This past week, turf managers from around the northeast attended the 40th New Jersey Green Expo. At events such as this, there are numerous opportunities to gain information from several different sources, including university turfgrass researchers.
One of the most interesting, and potentailly helpful presentations at this year's Expo involved management of the disease Anthracnose. For years Anthracnose has caused turf loss on putting greens, and researchers at Rutgers have spent over a decade looking for the solutions to this problem.
During this time, a set of best management practices have been established for reducing Anthracnose. However some of these recommendations often come at the expense of playability--green speed, in particular. This can leave turf managers feeling caught between two options, neither of which are appealing: Lean, fast greens, which are susceptible to Anthracnose, or slower greens, and unhappy golfers.
Having already told us how best to prevent Anthracnose, it would have been understandable if the team at Rutgers had gone no further in their study of the disease, feeling that their job was done. However, that hasn't been the case.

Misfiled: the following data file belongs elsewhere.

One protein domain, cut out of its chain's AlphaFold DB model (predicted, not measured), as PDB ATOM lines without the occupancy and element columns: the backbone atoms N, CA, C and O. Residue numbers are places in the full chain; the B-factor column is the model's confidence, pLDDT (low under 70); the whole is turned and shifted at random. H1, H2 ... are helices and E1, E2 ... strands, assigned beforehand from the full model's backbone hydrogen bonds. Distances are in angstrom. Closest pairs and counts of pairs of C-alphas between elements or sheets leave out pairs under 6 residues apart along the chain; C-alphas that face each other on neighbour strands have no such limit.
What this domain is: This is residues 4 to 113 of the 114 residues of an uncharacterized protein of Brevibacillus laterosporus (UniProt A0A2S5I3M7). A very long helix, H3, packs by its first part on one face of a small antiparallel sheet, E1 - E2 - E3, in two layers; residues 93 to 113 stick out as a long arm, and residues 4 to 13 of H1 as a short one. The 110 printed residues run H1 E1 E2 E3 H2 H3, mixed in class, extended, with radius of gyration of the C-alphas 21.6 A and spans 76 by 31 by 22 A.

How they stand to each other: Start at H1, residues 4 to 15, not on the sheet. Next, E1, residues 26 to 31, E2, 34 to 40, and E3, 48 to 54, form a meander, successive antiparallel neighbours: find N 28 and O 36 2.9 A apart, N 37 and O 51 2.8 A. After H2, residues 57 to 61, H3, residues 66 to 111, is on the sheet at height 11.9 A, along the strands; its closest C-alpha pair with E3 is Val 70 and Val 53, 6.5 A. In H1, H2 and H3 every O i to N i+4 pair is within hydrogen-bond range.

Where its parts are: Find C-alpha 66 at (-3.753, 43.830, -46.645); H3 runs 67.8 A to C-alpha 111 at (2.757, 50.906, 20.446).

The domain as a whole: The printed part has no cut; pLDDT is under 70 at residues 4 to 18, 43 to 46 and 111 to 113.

Realizing that some of the suggested best management practices for reducing Anthracnose may be at loggerheads with golfers' high expectations, the researchers have truly gone the extra mile in their efforts to provide us with practical, real world solutions.
The on-going research has now looked at different agronomic practices, such as topdressing, nitrogen fertility, and mowing height, to see how they all interact, both in terms of disease severity, and ball roll. The presentation given last week did an excellent job of showing the options for preventing Anthracnose while still maintaining acceptable green speed.
It's understandable if this puts many people to sleep. However, for those of us who live and love golf course turf, this is the kind of research that is invaluable in helping us create sound, science-based golf course management programs.